Feds Aim to Take Salmon Off the Endangered Listby Associated Press
Lewiston Tribune, March 28, 2003
HERMISTON, Ore. -- The National Marine Fisheries Service is finalizing the steps that must be taken to remove Northwest salmon runs from the federal Endangered Species List.
Regional Administrator Bob Lohn said the report will also indicate how many fish need to be living and breeding in the Columbia and Snake river systems before they can be taken off the list.
But Lohn said federal courts will need to decide if a significant number of fish must be born and raised in the wild before a run can be delisted.
The report will not automatically delist any of the 26 listed salmon populations, spokesman Brian Gorman said.
"Last summer, when we decided not to appeal a district court decision that called into question our policy of not listing hatchery fish, we said we needed to address nearly all the salmon and steelhead listings on the Pacific Coast," Gorman said.
Of the 26 listed populations, he said, 24 include some hatchery fish.
Gorman said the fisheries service decided to rewrite its policy toward those 24 so that it applied to all and at the same time review the status of each of them to determine if any should be removed.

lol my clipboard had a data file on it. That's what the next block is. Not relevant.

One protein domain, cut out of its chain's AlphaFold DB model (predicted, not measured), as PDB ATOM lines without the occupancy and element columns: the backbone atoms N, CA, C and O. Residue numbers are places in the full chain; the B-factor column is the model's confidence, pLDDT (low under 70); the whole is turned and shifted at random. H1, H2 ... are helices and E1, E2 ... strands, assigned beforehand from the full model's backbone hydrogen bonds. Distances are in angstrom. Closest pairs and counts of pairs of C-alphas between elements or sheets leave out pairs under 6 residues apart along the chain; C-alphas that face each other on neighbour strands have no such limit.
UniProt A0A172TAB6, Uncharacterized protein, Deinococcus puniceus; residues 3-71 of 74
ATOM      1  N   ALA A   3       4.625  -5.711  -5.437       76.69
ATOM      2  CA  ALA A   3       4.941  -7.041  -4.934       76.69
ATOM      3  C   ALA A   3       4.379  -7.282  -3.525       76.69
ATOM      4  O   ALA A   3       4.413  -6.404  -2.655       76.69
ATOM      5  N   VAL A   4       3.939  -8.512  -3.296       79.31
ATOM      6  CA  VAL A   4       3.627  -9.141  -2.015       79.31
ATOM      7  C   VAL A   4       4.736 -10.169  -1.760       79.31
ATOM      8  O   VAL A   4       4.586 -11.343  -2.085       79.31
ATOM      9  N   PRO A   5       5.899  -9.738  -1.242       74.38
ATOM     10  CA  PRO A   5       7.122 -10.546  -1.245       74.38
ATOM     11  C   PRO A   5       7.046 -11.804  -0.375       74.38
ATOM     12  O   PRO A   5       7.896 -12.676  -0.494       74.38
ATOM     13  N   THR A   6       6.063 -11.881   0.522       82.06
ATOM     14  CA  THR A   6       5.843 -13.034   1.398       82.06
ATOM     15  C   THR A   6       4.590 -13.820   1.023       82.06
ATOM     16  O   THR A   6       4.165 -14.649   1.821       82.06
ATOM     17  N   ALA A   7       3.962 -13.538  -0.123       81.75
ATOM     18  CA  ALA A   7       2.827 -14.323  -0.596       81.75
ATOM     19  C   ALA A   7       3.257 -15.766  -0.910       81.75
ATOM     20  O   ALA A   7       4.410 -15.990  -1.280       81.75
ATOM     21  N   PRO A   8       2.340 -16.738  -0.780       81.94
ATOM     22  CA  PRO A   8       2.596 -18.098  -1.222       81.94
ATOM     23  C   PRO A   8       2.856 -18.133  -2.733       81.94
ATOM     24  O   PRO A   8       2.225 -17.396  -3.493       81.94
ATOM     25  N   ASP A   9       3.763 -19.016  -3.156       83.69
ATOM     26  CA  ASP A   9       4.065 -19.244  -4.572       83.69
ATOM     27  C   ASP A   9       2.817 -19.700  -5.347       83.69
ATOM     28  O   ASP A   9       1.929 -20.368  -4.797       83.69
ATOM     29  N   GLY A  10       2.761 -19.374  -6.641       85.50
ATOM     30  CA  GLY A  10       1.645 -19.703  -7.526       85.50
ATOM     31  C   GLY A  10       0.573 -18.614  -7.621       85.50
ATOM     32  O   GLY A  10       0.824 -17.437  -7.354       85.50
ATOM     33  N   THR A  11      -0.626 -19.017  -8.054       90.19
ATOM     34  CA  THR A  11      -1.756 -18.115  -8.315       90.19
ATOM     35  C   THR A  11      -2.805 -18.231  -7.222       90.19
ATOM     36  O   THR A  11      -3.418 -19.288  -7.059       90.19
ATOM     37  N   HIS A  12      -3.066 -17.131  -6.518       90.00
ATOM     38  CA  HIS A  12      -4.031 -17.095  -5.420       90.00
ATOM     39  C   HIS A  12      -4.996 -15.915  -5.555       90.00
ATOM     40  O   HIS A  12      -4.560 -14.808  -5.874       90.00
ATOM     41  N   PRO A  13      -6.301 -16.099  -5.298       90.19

He said some had not been reviewed in years.
Hearings would be required, he said, and no species could be removed until late 2003 at the earliest.
Lohn said the salmon runs this year have been unparalleled since Bonneville Dam was built in the late 1930s.
"Good deep ocean conditions had a profound effect on salmon and steelhead and the level of food and improvements of habitat are helping," Lohn told farmers and business owners in Hermiston this week.
Research shows that high salmon runs coincide with years when there is high water runoff and moderate temperatures, he said.
Those are cyclical, and Lohn believes the region is at the start of a strong cycle now.
learn more on topics covered in the film
see the video
read the script
learn the songs